Which begs the question, why is no one reading him? Why am I practically the only one I know who has even heard of him (apart from those few of my friends who politely let me blather encomiums)?  His oeuvre has received sufficient critical attention to persuade me that I am not alone in my admiration. But even those who speak highly of him tend to refer to him as “the most important figure in Australian letters,” or “the first to put Australia on the literary map.” Three cheers for post-White Aussie writers. But White himself is so much more than the down-underwriter of his country’s literary life. He is a world writer in every sense, and should be spoken of in the same terms we reserve for José Saramago, Thomas Mann, Philip Roth, Nadine Gordimer. Why isn’t he?

    In my search for answers I’ve been reading his books like mad, reading criticism, trolling the internet, and talking with friends. A distillation of what I’ve found comes down to these four points:

    1. Patrick White is a high modernist, making him unfashionable in a post-modern world. As far as I can tell, what this means is that he followed Joyce, Woolf, Pound, and their ilk, in the belief that the old assurances provided by religion, society, and political designations, could no longer bear the weight of modern life and thought. These writers saw a sharp division between literary art and more accessible, or popular, writing. Their books are frank about their difficulties. White has been criticized for the density of his “mannered” or “poetic” prose, his “clotted images”, and fragmented sentences. Naturally, this will limit his readership, but it cannot, on its own, account for his enduring obscurity. His writing is dense, but not daunting. Most of the best of Faulkner is much more difficult. We don’t call Samuel Beckett unfashionable just because no one writes like him now.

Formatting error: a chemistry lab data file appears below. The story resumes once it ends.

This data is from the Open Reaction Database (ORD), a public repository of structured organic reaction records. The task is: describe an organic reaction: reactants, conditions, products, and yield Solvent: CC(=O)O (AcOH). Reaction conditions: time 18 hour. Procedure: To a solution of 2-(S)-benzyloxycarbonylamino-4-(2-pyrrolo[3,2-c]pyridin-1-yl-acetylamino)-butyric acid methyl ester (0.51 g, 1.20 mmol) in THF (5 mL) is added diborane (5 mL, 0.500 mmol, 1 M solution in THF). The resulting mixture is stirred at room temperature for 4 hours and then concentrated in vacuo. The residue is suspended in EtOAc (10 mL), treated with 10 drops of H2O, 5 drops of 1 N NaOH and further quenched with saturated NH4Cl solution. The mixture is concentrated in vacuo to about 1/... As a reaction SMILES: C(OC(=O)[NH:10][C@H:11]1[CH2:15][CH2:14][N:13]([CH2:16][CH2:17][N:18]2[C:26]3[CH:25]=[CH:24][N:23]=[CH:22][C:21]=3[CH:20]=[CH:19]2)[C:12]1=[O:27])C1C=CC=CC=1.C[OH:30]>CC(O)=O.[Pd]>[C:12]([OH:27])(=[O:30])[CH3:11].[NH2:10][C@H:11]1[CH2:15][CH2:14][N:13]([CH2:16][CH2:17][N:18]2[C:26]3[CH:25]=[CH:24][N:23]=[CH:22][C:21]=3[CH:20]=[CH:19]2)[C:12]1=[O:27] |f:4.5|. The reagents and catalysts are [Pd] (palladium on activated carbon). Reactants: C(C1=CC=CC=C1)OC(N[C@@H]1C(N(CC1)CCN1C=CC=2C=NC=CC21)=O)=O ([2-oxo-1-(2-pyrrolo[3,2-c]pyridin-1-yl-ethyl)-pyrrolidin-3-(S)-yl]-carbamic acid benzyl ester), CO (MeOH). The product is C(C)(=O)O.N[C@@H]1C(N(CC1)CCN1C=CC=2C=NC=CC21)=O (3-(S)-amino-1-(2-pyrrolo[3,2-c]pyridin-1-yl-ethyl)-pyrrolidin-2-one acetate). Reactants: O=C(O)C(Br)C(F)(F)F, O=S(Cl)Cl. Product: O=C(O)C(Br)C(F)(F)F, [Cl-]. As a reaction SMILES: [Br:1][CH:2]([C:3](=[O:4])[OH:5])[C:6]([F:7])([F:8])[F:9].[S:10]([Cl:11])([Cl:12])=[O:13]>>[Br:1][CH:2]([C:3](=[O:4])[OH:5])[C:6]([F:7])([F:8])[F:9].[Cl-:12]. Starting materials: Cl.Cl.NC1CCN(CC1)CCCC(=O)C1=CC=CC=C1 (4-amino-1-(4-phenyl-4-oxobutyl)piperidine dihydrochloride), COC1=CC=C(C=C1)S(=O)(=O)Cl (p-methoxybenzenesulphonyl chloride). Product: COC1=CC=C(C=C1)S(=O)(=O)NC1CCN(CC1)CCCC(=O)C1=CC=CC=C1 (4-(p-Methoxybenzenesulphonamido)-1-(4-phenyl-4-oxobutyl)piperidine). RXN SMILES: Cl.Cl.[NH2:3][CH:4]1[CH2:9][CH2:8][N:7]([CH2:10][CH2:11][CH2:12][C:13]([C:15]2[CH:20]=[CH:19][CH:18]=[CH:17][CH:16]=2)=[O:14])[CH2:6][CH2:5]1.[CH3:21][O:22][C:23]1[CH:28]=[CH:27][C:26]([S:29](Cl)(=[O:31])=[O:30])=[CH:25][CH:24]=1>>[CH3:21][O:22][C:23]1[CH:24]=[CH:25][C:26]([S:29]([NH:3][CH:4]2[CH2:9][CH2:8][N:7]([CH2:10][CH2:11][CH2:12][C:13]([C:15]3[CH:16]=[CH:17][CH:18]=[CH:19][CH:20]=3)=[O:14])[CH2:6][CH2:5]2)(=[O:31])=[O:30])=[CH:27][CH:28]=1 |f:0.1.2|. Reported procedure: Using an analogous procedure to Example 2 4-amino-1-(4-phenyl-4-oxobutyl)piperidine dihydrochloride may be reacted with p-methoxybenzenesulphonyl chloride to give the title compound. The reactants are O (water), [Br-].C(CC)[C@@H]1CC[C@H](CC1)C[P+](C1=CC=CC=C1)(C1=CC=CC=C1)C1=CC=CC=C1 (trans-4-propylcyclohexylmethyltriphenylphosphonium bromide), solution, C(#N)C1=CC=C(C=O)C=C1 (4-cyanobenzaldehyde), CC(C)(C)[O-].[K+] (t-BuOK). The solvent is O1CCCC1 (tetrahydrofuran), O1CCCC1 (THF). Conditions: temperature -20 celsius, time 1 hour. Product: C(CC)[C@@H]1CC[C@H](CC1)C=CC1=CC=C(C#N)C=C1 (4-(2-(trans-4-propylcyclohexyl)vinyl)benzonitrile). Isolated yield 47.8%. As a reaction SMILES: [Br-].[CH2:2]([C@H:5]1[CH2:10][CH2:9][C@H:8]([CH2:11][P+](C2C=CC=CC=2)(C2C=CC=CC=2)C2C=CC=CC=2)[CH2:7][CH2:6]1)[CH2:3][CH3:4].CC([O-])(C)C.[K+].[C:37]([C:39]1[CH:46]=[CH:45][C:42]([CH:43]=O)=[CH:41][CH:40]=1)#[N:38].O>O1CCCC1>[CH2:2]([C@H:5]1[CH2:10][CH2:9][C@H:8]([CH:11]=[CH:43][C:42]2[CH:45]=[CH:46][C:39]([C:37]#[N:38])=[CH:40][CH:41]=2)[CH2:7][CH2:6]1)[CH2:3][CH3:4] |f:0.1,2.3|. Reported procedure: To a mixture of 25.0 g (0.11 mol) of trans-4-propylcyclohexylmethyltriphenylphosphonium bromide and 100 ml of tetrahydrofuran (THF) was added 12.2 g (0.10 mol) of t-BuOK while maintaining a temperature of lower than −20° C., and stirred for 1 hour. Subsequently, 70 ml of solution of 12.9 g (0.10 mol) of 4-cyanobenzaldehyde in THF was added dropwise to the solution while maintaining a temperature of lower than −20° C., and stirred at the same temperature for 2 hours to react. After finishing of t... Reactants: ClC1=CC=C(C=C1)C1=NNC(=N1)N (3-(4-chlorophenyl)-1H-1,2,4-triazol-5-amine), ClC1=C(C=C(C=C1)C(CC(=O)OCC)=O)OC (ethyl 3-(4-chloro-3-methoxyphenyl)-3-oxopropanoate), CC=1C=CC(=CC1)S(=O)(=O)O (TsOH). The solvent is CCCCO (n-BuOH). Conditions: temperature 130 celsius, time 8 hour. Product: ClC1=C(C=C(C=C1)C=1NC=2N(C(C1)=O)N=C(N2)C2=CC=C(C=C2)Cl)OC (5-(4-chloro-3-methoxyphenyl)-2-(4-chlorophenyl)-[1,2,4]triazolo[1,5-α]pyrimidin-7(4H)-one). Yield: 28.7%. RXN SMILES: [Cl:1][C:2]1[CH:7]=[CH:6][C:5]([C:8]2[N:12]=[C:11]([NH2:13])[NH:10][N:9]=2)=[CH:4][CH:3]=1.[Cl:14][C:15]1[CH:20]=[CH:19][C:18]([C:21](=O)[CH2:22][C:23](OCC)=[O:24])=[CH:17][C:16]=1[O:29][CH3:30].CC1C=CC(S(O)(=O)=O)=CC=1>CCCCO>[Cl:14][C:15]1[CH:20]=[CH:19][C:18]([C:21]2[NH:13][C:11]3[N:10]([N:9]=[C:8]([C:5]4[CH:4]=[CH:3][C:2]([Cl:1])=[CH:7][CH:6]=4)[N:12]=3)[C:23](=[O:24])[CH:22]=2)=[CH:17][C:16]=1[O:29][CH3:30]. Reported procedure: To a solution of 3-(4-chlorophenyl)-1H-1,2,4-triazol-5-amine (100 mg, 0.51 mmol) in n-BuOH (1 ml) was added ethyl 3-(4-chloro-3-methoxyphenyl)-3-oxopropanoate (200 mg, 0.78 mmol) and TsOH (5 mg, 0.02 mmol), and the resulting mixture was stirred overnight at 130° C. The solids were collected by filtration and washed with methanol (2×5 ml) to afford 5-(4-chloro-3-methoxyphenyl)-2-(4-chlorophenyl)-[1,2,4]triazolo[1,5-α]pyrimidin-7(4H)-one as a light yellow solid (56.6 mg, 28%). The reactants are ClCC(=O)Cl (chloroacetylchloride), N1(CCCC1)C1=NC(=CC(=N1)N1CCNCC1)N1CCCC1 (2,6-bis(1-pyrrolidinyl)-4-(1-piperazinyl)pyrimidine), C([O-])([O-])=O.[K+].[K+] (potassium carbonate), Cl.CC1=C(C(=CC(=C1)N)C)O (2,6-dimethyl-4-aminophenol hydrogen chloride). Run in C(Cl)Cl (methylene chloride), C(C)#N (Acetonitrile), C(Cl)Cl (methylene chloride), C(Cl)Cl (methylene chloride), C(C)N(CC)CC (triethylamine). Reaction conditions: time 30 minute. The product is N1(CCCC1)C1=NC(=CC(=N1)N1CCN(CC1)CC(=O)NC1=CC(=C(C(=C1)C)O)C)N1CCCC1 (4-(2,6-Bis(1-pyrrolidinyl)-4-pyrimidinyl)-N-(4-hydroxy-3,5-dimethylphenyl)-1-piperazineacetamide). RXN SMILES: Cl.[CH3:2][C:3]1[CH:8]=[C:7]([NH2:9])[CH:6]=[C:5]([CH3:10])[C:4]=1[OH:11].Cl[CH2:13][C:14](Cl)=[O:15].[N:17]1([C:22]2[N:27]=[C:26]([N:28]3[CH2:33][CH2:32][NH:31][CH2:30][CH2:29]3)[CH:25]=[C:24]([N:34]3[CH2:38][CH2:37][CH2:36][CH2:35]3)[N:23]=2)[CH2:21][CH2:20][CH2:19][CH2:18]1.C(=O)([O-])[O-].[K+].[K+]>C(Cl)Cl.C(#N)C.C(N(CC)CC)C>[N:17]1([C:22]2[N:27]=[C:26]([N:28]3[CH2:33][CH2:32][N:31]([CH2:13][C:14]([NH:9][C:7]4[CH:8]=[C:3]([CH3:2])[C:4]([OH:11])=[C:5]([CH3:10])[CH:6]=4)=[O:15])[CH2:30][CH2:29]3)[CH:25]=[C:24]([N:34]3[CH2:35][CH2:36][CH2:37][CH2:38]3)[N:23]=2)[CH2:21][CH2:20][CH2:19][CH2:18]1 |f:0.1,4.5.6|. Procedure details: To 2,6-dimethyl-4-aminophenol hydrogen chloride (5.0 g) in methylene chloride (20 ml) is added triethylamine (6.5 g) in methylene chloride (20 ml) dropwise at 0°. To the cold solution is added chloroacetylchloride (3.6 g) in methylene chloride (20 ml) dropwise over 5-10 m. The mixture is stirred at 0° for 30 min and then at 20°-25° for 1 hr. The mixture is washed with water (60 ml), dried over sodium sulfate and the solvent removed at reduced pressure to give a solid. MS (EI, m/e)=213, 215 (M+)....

2. Patrick White is too pessimistic, too dark, and what he asks us to consider about human nature – ourselves included –  is beyond the pale for most readers.  I concede this may be so. Many readers have commented on the “shock of recognition” which assails them on nearly every page. But this laying bare, this “truth telling”, to use a rather hackneyed term, this “vivisection”, to use a Whiteian term, is solidly within the purview of the artist. Do serious readers really find the meanness of Nabokov so much more edifying? Does one turn to Eugene O’Neill for a little cheer-up? If White is too relentlessly grim, how, then, make sense of the ever-rising star of Cormac McCarthy, who throws a dense, gorgeous, ball of modernist prose at the violence at the heart of the void? (White’s biographer, David Marr, has said, perhaps too felicitously, that McCarthy could be “up before Media Watch on charges of plagiarism by spirit.) While we’re at it, why don’t we, for the sake of our constitutions, leave Shakespeare on his increasingly dusty shelf while we get a little spiritual r&r.